Milwaukee, Wisconsin is a charming Mid-West city along Lake Michigan with a chill vibe of people that love art and music. The city particularly comes alive in the summer months of July and August.

Museums + Attractions

No matter what time of the year, one of the most famous attractions in Milwaukee is the Harley-Davidson Museum in the Historic Third Ward District with its HD experience; open daily from 10am to 5pm. 

If you are a baseball fan then you can catch a game at the Milwaukee Brewers Stadium during the season and on Fridays, there is a beer garden in the stadium. When in Wisconsin, try as much cheese as possible for it is delicious. One common way is in pizza and one suggestion for incredible pizza is Transfer Pizzeria & Cafe in the Bay View Neighborhood, a hip and quaint part of the city.

Pabst Mansion has a rear entrance that allows for wheelchair access to all the public areas and a large format restroom. As you might expect this is a very old house so it has lots of stairs and hallways. Standard wheelchairs fit even if a couple of the spots are a bit snug. There is limited parking, which means no designated handicapped parking spots and there is one general restroom inside.

In the Downtown Milwaukee area, other attractions to consider are Discovery World on North Harbor Drive in East Town, as well as the Lakefront Brewery, the Milwaukee Symphony Orchestra, and the Oriental Theater.

The Milwaukee Art Museum is located on Lake Michigan and has roughly 20,000 pieces of art on four floors that have been hand-selected for one hundred and twenty years, including masterpieces from Picasso, Monte, and Warhol. The building itself is a modern architectural marvel and can be enjoyed at no charge, however, to see the collection costs a fee. An elevator from the street takes visitors to the main floor.

Next to the Milwaukee Art Museum is the Betty Brinn Childrens Museum which can be accessed by a ramp. On the other side of the art museum and also along the waterfront is the Milwaukee County War Memorial Center with tributes to U.S. Veterans. 

Outdoor Attractions, Parks, and Trails

In general, the Milwaukee Parks System has great tips for people with wheelchairs to access various attractions and activities in the Milwaukee great outdoors, including accessible fishing piers, playgrounds, beer gardens, zero-depth-entry pools, and more. It is also possible to rent a hand-cycle bike.

Mitchell Park Horticultural Conservatory aka “The Domes” are greenhouses that contain different landscapes: tropical, desert, and a Toyland featuring an intricate mini railroad system with multiple trains, one of which is a Harley Davidson theme.

The Oak Leaf Trail system is made up of 135 miles of multi-use trails at often run through some of Milwaukee’s biggest parks. Some sections may be more accessible than others, depending on one’s ability and the type of wheelchair being used. Grant Park in South Milwaukee has long stretches of the Oak Leaf Trail that run through groves of trees with the occasional view of a pond or Lake Michigan. Lakeshore State Park is a popular spot to stroll around on smoothly paved pathways with views of the lake and cityscape. This section is also close to the Summerfest concert stages. A few accessible parking spots are located at the Milwaukee Harbor by the lighthouse. Along Lincoln Memorial Drive near McKinley and Bradford Beach is a very flat stretch of the Oak Leaf Trail.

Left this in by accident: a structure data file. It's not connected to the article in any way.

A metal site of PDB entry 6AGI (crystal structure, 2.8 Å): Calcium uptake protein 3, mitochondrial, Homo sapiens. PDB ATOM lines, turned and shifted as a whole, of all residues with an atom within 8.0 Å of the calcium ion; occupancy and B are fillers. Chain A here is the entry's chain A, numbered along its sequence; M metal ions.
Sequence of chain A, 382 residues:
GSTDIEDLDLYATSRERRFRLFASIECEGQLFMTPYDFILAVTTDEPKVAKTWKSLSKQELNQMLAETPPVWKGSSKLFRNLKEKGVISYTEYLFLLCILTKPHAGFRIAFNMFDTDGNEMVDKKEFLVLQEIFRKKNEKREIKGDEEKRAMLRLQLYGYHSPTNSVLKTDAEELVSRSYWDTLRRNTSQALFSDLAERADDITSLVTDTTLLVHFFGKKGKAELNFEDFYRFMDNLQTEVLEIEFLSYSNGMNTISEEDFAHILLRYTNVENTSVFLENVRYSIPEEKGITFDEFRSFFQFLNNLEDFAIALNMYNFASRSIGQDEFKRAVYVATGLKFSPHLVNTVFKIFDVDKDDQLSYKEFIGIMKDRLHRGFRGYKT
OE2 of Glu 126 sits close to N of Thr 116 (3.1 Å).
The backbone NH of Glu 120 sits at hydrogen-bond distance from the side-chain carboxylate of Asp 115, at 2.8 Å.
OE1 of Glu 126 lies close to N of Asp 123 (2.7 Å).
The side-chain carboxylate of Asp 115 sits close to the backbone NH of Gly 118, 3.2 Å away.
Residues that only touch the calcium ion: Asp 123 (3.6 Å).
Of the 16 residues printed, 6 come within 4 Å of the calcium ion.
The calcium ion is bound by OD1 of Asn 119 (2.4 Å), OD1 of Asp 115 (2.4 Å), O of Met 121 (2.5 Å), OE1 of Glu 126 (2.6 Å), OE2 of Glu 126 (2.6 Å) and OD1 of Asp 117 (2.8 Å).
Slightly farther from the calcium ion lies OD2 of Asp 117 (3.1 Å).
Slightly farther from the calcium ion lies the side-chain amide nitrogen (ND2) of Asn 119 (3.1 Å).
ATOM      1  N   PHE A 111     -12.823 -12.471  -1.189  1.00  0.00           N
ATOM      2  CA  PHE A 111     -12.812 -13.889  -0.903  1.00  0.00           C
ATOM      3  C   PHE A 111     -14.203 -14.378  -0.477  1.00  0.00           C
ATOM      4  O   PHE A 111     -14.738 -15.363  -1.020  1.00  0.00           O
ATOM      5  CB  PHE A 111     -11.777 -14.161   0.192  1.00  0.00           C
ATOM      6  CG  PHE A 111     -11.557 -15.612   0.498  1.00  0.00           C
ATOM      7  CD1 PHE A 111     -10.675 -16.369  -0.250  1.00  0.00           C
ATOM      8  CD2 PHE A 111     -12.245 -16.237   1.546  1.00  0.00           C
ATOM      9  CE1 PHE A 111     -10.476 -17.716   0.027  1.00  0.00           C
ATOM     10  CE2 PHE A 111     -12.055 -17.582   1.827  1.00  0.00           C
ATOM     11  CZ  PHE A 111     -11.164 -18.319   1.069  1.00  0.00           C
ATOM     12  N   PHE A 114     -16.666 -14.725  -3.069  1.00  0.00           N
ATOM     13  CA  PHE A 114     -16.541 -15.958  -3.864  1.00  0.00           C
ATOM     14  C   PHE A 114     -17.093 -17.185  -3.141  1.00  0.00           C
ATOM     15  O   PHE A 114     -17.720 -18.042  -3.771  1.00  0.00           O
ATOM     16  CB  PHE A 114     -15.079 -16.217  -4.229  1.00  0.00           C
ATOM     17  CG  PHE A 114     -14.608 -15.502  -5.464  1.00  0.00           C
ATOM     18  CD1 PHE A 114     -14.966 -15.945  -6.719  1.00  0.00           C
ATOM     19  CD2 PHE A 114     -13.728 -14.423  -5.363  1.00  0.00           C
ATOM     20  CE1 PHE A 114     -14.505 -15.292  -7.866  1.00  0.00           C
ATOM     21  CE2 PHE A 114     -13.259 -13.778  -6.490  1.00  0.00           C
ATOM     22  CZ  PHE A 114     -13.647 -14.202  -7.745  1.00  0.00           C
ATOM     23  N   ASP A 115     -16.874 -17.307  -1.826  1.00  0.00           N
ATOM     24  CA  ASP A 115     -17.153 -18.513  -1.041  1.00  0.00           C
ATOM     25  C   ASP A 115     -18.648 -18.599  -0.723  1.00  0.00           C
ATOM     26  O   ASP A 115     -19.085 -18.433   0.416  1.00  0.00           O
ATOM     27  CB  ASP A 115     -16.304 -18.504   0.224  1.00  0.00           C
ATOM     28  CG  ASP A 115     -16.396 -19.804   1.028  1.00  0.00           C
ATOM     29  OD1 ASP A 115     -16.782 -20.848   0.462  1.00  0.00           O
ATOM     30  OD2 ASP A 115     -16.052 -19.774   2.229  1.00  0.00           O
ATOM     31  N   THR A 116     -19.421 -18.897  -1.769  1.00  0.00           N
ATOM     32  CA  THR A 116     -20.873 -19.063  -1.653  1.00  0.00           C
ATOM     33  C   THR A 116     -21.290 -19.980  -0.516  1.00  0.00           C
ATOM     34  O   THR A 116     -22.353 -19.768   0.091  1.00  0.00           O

Along the Oak Leaf Trail on the lakefront is Bradford Beach where people with wheelchairs are able to wheel onto the beach using the accessible pathway for some time by the sand and surf. A snack shop and bar is also off this pathway with its own accessible walkway. Furthermore, a beach wheelchair may be rented for free at Bradford Beach; call Zack Grmick (General Manager) at The Dock, at (414) 530-3251. Bradford Beach is popular for beach volleyball players. A paved viewing area is ideal to watch a game and in the building behind it are public toilets with wheelchair accessible stalls. Directly across the street is a lot with a couple of handicapped parking spots at either end and one side has a crosswalk to the beach.  

About a twenty-minute drive from Milwaukee is the Wehr Nature Center. The main entrance has automatic doors into the visitor center and nature store, which are barrier-free. Wheelchair accessible bathroom stalls are also available. People visiting with a wheelchair will also have access to the pier via a wooden boardwalk as well as a designated space at the amphitheater. The Wetland Trail is wheelchair accessible via a wooden boardwalk with observation decks along the trail. This park has a number of other trails that are not classified as wheelchair accessible, but at the nature center, a 4-wheel driving track wheelchair is available for free as a hiking assistant.    

Music Festivals

Overlooking Lake Michigan, Milwaukee hosts the largest music festival called Summerfest, which consists of many days and hundreds of bands. Bastille Days is another large music festival among many others. 


Getting a wheelchair accessible taxi with a lift in Milwaukee may be difficult or impossible, but the bus system around Milwaukee has nice accessible features, including ramps and lowering floors.

Renting a wheelchair accessible vehicle may also be an option with hand-controls and other accessible amenities.

To get to Chicago, Illinois use the Amtrak Hiawatha train line, which travels downtown and is wheelchair accessible.

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